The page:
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The Origami Mobius Vest - Part One

After several requests,  I've put together a little presentation to explain my Origami Mobius vest.   Here is the front, with slash pockets and a wide shawl collar.  The yarn is all handspun and woven on a rigid heddle loom.  Since it is warp-faced, that means it has twice as many warp ends as weft picks.  The warp is actually from sample yarns from multiple classes.  The weft is turquoise as well as the selvage threads. 
 The back doesn't have any collar at all, this is due to the Mobius fold that creates the illusion of a front collar.  The back is seamed down the middle to the waist and the back lower band is eased to give a better fit at the hips. 
Try it with graph paper.  You'll need to cut and tape so that you have a length 10 squares by 120 squares.  The thing that allows the origami folding to work is the fact that as a weaver we can make a fabric that is beautiful on both sides.

 1.  Four squares equal10 inches, the size of the vest fabric for my vest is 10"x 120" plus a bit for ease at the hips.
 2.   I've numbered the front side and colored the back side with red hatching marks so you can keep track of the folds. Start with the back side facing you.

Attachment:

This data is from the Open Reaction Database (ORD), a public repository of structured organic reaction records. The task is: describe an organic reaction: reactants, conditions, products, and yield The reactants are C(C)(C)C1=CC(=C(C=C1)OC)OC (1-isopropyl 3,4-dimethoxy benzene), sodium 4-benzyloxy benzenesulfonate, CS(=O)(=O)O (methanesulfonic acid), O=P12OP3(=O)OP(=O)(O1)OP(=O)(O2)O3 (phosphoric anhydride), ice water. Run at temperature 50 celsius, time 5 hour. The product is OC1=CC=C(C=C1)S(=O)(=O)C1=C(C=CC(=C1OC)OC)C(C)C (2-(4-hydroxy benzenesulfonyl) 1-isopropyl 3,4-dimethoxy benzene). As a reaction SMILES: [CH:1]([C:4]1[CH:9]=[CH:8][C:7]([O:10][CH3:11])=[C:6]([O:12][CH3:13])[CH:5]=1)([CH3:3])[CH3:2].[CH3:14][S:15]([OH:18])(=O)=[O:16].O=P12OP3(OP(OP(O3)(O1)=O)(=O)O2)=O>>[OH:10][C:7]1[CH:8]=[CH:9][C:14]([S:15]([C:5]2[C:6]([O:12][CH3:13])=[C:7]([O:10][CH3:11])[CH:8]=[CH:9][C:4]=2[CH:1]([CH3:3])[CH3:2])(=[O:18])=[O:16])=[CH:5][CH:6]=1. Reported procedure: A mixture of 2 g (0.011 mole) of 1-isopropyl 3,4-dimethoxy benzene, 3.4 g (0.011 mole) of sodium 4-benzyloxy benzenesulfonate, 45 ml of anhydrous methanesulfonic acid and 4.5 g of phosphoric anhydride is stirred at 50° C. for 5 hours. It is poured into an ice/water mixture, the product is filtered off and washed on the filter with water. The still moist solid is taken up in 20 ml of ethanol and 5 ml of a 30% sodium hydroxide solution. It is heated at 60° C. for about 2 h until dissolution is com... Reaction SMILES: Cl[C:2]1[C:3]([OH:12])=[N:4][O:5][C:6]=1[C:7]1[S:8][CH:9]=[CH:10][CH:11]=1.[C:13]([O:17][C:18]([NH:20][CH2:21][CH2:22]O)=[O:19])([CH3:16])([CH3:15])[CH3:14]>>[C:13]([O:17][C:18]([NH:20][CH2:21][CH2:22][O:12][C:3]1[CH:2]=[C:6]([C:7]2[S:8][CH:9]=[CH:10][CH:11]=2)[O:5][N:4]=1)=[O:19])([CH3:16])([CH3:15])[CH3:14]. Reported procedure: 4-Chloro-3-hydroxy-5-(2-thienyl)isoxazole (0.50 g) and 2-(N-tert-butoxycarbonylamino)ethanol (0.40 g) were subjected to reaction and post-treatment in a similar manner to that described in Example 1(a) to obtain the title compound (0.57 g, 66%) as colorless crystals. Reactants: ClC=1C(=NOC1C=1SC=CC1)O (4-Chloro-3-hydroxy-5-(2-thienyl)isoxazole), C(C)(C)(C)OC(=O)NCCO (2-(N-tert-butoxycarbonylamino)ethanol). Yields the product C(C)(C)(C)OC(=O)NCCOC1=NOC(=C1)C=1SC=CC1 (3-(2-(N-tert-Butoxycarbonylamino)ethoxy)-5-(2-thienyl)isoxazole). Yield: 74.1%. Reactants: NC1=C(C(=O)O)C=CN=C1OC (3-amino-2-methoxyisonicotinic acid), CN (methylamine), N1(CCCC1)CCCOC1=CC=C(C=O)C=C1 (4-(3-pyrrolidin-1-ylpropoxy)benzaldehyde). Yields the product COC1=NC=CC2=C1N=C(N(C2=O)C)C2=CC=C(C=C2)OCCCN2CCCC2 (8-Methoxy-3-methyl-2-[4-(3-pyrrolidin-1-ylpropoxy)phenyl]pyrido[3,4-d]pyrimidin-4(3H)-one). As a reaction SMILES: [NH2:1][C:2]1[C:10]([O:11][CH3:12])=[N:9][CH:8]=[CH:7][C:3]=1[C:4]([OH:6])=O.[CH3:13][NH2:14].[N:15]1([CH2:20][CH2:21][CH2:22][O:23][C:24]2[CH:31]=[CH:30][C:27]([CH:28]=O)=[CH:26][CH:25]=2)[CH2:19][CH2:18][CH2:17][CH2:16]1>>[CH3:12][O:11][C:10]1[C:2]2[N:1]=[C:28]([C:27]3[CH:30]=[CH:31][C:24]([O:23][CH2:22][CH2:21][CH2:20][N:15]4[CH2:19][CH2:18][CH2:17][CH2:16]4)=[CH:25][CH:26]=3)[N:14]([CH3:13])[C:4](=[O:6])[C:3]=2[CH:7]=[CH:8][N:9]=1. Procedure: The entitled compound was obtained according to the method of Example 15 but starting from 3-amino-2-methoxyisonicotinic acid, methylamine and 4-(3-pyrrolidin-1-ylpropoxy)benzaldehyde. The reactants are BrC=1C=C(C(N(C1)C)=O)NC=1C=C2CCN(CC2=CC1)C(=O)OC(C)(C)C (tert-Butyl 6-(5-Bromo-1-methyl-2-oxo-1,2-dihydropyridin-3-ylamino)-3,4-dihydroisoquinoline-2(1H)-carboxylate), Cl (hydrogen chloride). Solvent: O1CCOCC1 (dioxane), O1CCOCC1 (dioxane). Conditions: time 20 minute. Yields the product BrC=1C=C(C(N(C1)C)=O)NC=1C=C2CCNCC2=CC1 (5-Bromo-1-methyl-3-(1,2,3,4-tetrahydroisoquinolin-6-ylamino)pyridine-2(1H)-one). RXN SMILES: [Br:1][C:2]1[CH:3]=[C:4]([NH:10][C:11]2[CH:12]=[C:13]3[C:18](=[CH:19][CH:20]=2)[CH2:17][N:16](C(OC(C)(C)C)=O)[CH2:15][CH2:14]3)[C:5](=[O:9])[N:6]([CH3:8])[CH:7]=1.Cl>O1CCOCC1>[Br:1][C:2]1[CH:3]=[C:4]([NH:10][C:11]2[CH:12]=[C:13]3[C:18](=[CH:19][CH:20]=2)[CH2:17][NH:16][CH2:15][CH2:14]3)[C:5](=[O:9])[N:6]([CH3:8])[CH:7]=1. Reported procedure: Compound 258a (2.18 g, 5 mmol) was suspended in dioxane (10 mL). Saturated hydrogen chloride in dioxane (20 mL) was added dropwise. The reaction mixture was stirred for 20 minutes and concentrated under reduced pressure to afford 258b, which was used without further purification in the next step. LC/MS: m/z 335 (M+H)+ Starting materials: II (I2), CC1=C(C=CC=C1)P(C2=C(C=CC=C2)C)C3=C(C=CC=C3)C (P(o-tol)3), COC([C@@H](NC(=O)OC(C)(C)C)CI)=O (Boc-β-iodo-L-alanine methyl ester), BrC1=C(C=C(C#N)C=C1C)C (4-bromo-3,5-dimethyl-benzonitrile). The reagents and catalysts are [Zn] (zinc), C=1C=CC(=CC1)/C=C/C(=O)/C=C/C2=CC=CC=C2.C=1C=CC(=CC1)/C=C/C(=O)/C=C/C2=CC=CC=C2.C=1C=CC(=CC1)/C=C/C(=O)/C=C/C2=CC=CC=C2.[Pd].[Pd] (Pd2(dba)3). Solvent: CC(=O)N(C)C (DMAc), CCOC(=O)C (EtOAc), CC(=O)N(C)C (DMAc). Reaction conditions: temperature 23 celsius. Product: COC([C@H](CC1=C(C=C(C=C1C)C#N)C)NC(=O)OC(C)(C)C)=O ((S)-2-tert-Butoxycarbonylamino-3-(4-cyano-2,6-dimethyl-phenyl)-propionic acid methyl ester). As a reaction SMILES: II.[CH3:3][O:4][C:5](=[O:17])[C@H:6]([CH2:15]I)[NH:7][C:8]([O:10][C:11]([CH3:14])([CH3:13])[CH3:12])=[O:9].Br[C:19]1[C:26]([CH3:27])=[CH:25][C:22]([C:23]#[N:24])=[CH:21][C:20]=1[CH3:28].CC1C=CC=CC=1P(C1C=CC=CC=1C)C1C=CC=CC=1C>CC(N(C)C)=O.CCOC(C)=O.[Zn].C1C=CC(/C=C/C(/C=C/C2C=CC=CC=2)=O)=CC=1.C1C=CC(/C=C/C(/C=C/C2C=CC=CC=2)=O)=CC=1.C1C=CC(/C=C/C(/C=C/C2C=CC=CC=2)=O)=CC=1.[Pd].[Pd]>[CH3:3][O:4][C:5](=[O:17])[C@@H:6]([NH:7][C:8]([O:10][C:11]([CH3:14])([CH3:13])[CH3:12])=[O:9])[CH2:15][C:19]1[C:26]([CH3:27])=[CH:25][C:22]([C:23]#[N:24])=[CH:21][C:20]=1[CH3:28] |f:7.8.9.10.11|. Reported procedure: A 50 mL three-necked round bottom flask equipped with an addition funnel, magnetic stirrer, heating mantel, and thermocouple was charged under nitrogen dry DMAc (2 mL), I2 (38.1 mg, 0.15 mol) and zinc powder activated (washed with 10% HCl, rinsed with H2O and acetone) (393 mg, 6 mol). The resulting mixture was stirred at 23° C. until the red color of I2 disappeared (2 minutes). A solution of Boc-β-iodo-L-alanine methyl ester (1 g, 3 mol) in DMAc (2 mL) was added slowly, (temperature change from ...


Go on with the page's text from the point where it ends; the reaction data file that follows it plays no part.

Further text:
3. The first fold is four squares from the center back (between 6 and 7) on both sides and is a perfect 45-degree angle, so the back side is now showing.  Both sides become parallel to each other.
4. The next fold makes the pockets by folding the sides under and toward each other.  On the backside, you will see the side that is numbered.

5. Turn it over and you are looking at the front with the deep V pocket folds which need a little bit of stitching at the side bottom to keep a lipstick, credit card, and tissue.

 6.  Now we will make the collar fold, mine is a long shallow fold.  It starts one square above the last fold and ends ten and a half squares away.  The fold brings the back side to the top as the shawl collar is shaped. (The exact angle depends on your own shoulders.  Start with this amount and adjust to fit.) 

7. The shoulder fold is eleven and a half squares up from the bottom edge.  

8.   This should allow you to tape (whip stitch) the back center edges together.  Now you have the front view.

9.  And this is the back view.  The cut edges (1 and 12) are whip stitched to (6 and 7).  Try this with graph paper first until it is clear where you need to make folds.

In the next blog entry, I'll discuss the construction including hiding a cut edge and adding ease for hips at the back waist.